As we drive back and forth between Cornwall’s north and south coast I am constantly amazed at how we travel from a remote cliff framed countryside of fishermen and old tin mines across rolling plains of pasture and crops to the southern coast’s Mediterranean climate and the extraordinary flora that thrives there. All this in a space under 40 miles wide. A magical place indeed! Today’s adventure takes us back to the north coast, starting at Zennor.
Our hosts, Sue and Graham recommended we visit this quaint little village on the north coast and do some of the coastal walk there. Another great recommendation as it turns out.
We started at the little church in the main square. From there we headed east through fields in farm country… we even met some cows and chickens along the way. One of the farms “Wicca” had a sign saying that these fields had been farmed since the bronze and iron ages!
We decided on the short loop instead of the long one that would have had us walking to St Ives and back…this was supposed to be about 8.5 km…turned out to be more like 11km, but who’s counting! Anyway, the pasture walking was lovely and we made it to our turn north to the coast in about 45 min. I thought “Great!” This will be a quick walk and then on to St Ives. And then we got to the coast! I should have taken the hint when a woman we met on the trail said that she didn’t do the coastal route because the days of her rock scrabbling were behind her.
Our walk started out fine…narrow paths, winding around headlands and inlets all along the way. Of course, each time there was a stream creating a lovely waterfall in a bay, it meant you had to go closer to the shore (down, down, down) to cross it, and then of course, back up it! Lots and lots of up and down and back and forth…and did I mention the boulders we often had to climb over or around. This was the first of our walks where 4 point scrambling was needed…at least by me! All this complaining, but it was an absolutely beautiful walk..not rain, but cloud formations that were astounding.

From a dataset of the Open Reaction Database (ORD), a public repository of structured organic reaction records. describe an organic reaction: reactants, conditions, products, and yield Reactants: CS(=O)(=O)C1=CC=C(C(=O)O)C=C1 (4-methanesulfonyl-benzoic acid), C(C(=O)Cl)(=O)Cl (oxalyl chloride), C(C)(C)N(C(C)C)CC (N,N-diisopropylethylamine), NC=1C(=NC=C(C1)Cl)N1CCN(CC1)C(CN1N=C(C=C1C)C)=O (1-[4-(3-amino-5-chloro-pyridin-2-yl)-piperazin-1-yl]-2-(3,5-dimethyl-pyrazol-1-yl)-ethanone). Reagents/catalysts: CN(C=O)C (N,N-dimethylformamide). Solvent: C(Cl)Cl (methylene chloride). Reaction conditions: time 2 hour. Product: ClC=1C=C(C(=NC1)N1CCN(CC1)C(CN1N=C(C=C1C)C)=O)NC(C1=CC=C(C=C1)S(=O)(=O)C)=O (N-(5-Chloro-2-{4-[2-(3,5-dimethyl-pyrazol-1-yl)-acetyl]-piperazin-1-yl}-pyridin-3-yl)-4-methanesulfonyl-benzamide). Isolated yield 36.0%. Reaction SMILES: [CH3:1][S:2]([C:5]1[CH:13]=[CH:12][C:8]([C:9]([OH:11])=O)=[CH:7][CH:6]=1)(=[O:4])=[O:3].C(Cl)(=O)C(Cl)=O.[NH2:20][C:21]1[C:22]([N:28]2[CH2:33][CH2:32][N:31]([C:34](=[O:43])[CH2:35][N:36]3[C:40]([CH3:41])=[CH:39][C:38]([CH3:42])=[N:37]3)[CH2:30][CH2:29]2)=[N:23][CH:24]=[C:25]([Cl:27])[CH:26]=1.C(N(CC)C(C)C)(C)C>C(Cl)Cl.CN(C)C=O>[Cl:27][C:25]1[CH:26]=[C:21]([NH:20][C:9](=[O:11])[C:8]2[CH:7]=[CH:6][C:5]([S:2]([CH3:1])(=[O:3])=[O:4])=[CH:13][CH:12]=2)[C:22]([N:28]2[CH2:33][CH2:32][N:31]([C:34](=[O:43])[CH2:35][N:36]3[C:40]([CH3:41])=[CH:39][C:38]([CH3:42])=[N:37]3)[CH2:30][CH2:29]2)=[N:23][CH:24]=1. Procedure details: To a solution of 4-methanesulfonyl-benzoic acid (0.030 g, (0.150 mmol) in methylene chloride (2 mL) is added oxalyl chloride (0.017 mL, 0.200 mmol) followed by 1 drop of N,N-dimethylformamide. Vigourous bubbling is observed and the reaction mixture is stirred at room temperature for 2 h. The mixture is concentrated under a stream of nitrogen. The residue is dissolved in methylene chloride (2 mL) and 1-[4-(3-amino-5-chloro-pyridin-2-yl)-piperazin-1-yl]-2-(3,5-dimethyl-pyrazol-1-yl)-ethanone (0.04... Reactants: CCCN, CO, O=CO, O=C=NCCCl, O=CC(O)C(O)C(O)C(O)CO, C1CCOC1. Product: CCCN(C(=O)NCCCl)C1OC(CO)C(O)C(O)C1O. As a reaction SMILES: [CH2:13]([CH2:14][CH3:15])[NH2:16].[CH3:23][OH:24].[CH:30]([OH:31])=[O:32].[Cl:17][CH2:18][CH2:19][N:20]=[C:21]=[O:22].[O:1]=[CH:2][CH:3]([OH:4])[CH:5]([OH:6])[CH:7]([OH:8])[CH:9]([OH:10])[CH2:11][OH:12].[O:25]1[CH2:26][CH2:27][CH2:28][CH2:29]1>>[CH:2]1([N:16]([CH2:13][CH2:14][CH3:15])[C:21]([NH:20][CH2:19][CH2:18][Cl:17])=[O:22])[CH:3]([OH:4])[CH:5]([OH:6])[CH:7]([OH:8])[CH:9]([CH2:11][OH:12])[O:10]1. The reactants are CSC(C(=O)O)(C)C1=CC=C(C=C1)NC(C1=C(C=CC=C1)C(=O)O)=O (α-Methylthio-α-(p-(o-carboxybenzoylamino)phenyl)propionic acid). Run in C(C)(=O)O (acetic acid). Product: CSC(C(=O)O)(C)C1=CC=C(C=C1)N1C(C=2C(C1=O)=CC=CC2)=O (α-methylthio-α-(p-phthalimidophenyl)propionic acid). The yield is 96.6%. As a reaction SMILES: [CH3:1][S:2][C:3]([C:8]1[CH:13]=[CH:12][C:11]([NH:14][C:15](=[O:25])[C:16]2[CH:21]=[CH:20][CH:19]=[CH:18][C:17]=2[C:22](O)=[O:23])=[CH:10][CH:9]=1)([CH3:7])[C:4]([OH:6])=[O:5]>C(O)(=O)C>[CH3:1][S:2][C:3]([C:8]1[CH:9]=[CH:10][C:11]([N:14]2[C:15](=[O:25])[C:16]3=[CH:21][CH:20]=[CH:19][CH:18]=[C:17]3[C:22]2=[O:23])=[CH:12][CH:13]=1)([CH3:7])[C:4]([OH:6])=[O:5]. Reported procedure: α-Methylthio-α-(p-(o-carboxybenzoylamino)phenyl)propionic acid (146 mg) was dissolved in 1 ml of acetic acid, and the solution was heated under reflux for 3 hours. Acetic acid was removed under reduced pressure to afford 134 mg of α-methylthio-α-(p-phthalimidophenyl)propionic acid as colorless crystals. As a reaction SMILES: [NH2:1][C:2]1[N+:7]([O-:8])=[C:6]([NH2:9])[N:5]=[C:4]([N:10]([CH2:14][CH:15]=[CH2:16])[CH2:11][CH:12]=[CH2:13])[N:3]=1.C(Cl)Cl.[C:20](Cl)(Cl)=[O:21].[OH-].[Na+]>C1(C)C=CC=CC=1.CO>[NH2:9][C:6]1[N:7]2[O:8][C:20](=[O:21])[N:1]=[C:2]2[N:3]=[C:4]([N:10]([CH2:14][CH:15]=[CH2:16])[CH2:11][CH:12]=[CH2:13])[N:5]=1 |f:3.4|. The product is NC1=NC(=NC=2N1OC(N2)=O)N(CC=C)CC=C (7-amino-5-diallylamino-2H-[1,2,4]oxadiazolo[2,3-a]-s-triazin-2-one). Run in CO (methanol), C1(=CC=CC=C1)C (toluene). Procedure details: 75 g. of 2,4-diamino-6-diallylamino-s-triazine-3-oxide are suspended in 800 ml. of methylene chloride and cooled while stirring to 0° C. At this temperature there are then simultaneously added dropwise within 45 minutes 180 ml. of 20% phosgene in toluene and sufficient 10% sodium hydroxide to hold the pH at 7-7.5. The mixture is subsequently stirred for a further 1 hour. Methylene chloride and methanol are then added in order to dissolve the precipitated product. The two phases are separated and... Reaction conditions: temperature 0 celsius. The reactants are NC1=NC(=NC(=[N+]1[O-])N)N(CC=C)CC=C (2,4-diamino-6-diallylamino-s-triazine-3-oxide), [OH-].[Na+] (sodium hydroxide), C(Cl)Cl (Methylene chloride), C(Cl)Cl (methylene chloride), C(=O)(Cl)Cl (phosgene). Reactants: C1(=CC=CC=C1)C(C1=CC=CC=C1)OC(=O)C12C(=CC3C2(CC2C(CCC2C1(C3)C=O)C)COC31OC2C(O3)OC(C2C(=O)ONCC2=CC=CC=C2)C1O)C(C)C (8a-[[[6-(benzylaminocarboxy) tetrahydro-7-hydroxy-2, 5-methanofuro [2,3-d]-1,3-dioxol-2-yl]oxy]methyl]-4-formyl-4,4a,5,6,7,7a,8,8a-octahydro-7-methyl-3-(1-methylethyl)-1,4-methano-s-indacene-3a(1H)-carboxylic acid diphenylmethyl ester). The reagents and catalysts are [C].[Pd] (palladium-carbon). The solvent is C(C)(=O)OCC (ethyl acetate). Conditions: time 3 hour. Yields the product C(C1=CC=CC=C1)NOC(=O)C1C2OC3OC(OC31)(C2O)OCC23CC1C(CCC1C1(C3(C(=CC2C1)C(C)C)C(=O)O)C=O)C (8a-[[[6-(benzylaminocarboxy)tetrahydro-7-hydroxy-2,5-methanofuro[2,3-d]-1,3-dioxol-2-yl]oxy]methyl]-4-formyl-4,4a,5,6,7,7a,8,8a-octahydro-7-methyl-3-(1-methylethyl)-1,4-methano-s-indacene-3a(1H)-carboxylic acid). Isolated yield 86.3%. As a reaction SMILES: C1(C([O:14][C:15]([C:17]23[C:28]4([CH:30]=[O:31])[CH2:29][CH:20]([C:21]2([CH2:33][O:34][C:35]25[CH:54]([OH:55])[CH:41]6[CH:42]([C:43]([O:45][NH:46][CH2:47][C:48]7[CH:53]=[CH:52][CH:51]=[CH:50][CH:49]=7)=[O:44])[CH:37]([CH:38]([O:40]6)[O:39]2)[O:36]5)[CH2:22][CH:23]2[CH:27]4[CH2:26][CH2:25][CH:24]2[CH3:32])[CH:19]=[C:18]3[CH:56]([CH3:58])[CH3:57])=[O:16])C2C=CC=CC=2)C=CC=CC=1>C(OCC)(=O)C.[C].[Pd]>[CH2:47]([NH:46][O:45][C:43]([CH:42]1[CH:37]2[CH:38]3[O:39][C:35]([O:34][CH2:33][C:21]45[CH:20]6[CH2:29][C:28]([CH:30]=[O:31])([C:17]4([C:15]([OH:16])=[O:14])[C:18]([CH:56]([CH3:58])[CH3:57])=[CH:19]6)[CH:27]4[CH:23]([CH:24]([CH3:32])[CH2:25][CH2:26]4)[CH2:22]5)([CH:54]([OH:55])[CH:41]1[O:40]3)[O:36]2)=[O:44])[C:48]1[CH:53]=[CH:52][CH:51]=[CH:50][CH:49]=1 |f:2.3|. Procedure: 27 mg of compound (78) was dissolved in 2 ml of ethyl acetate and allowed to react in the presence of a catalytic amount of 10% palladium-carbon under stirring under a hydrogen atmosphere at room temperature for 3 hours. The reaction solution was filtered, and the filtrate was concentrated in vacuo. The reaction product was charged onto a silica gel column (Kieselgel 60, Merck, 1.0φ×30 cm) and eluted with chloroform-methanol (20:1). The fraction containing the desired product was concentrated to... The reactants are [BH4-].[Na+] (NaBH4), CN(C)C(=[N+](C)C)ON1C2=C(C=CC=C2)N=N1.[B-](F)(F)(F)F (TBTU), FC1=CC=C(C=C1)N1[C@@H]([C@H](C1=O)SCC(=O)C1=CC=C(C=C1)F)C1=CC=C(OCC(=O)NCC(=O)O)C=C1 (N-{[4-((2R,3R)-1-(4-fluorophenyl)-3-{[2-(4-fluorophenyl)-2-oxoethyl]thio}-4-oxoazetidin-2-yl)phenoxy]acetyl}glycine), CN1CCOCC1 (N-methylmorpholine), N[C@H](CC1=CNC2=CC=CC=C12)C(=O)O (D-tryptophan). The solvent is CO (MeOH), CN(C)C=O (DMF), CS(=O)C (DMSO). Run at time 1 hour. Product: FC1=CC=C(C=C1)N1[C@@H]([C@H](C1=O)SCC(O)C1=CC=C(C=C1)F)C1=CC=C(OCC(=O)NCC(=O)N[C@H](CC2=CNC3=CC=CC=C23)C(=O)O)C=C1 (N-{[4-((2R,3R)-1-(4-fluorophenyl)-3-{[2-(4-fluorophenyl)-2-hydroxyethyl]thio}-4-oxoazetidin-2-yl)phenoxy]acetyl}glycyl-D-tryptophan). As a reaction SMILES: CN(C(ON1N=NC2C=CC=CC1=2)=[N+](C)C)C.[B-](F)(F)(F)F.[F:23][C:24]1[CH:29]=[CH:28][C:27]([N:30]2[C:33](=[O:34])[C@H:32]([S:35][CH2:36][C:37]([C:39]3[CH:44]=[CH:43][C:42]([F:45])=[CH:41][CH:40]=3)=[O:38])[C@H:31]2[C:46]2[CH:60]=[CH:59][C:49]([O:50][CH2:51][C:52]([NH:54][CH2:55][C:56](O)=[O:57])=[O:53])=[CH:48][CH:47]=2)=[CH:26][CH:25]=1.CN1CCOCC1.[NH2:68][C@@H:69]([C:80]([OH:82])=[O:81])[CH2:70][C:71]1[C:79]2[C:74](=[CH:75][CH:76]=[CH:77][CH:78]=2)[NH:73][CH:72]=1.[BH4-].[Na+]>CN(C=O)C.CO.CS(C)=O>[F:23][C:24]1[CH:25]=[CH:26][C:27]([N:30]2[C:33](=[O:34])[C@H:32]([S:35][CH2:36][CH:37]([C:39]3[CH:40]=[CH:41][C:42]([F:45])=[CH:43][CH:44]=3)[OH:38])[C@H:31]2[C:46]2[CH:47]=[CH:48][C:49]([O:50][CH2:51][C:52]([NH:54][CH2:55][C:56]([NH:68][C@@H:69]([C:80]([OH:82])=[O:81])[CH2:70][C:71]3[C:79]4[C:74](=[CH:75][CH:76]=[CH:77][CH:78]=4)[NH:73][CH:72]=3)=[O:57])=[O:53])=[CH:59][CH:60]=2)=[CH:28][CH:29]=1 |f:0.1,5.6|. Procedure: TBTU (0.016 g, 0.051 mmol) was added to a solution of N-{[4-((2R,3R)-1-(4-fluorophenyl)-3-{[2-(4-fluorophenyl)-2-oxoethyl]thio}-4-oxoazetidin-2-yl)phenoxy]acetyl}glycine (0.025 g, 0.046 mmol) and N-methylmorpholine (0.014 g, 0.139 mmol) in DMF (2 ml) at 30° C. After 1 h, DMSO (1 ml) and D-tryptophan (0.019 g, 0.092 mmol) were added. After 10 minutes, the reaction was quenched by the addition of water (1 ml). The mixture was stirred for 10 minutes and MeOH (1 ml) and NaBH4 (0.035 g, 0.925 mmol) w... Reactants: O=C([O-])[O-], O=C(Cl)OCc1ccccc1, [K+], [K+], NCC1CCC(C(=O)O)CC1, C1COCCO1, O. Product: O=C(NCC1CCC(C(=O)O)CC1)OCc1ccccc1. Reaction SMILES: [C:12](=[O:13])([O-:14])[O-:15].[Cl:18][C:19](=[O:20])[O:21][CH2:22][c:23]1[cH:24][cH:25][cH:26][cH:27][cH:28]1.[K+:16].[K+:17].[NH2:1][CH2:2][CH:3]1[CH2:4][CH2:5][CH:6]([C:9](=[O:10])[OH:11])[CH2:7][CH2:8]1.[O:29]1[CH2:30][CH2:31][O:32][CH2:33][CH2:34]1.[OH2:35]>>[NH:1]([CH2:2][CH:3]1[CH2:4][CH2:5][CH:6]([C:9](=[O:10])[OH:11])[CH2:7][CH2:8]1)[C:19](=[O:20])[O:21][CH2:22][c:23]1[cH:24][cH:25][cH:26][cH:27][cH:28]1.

Once back at Zennor, I took a little side trip into the small church to tour it and see if I could find the 400 year old carved pew with a mermaid on it. Legend has it that there was a choir boy there with the most beautiful of voices. One day a mermaid heard him sing, and decided to follow the voice as she herself loved to sing. They met, fell in love and were last seen swimming out Pendour Cove. This carving was done in memory of this young man.
We had thought we would grab a quick lunch at the pub, but missed the last serving by 15 minutes! On we went to St Ives, where I wanted to have a quick visit to the Tate Modern, St Ives. This is a lovely community purportedly attracting contemporary and modern artists included Barbara Hepworth around the time of the Second World War. The gallery is small, but makes for a striking building on the shores of a massive beach.
After our quick visit, we got back into the car and headed to Newquay and Fistral Beach (a surfing haven) where we had reservations at Paul Harwood’s “The Fish House”. This restaurant received a Michelin plate in 2021, and the meal was stellar!
As we left the restaurant, the sun was just beginning to set. What a joy to see the setting sun over the ocean! It certainly lifted our spirits for the drive home!
Tomorrow will be our last full day in Cornwall. We have thoroughly enjoyed our stay in this wonderful corner of England. From hiking, to wonderful seafood; yummy pasties and sumptuous scones with clotted cream; historical sites and whimsical…there is something for everyone to enjoy in this part of the world! Until tomorrow!
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